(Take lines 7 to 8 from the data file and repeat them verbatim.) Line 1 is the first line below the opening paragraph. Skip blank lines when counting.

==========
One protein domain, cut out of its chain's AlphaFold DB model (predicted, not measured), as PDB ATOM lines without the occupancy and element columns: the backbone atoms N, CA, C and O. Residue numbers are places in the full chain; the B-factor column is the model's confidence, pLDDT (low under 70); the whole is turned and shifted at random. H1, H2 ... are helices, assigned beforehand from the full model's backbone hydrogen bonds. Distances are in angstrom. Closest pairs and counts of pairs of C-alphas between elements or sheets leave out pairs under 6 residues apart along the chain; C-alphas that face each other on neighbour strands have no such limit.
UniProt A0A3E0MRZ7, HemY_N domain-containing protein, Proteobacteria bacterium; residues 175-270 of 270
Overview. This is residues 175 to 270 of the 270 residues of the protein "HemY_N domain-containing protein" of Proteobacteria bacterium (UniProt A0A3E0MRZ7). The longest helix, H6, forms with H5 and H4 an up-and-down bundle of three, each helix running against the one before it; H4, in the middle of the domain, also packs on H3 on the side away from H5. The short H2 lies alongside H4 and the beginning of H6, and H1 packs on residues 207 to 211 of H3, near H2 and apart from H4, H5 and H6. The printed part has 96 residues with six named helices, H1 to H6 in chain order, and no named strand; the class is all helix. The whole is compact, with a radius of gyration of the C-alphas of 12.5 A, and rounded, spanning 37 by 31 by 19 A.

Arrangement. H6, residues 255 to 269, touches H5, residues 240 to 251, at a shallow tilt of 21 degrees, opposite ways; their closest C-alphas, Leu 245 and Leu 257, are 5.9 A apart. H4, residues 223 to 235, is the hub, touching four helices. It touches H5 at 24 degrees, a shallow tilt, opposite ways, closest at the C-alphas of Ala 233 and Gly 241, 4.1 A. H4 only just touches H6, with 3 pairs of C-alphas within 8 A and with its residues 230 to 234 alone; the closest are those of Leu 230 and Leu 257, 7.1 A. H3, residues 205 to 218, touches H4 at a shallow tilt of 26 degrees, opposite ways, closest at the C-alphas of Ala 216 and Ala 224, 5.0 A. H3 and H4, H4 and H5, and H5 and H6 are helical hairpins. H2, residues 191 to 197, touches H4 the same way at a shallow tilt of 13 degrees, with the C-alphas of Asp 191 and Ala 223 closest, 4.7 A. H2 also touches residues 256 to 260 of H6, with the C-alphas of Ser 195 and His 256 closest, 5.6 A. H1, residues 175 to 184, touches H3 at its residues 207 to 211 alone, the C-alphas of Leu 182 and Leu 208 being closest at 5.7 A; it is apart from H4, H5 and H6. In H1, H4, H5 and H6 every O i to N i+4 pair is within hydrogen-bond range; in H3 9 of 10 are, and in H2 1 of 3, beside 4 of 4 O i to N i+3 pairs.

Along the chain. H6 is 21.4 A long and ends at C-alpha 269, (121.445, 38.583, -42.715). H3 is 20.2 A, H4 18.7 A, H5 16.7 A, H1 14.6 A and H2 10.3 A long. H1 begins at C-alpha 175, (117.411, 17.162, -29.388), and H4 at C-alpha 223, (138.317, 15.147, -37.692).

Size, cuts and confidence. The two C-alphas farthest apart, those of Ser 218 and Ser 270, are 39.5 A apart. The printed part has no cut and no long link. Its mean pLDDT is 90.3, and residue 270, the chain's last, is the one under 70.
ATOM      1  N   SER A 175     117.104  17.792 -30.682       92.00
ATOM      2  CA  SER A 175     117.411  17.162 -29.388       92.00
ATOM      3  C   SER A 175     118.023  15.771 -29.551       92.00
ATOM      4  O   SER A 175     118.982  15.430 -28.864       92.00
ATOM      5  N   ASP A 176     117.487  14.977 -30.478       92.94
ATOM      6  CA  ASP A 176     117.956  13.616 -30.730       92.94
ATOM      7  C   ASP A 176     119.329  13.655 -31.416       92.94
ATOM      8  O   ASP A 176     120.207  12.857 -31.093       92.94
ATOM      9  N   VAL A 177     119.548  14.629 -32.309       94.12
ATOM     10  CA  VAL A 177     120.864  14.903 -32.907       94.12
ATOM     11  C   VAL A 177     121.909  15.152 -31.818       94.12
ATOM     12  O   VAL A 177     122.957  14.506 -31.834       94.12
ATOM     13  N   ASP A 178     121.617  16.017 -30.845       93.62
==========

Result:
ATOM      2  CA  SER A 175     117.411  17.162 -29.388       92.00
ATOM      3  C   SER A 175     118.023  15.771 -29.551       92.00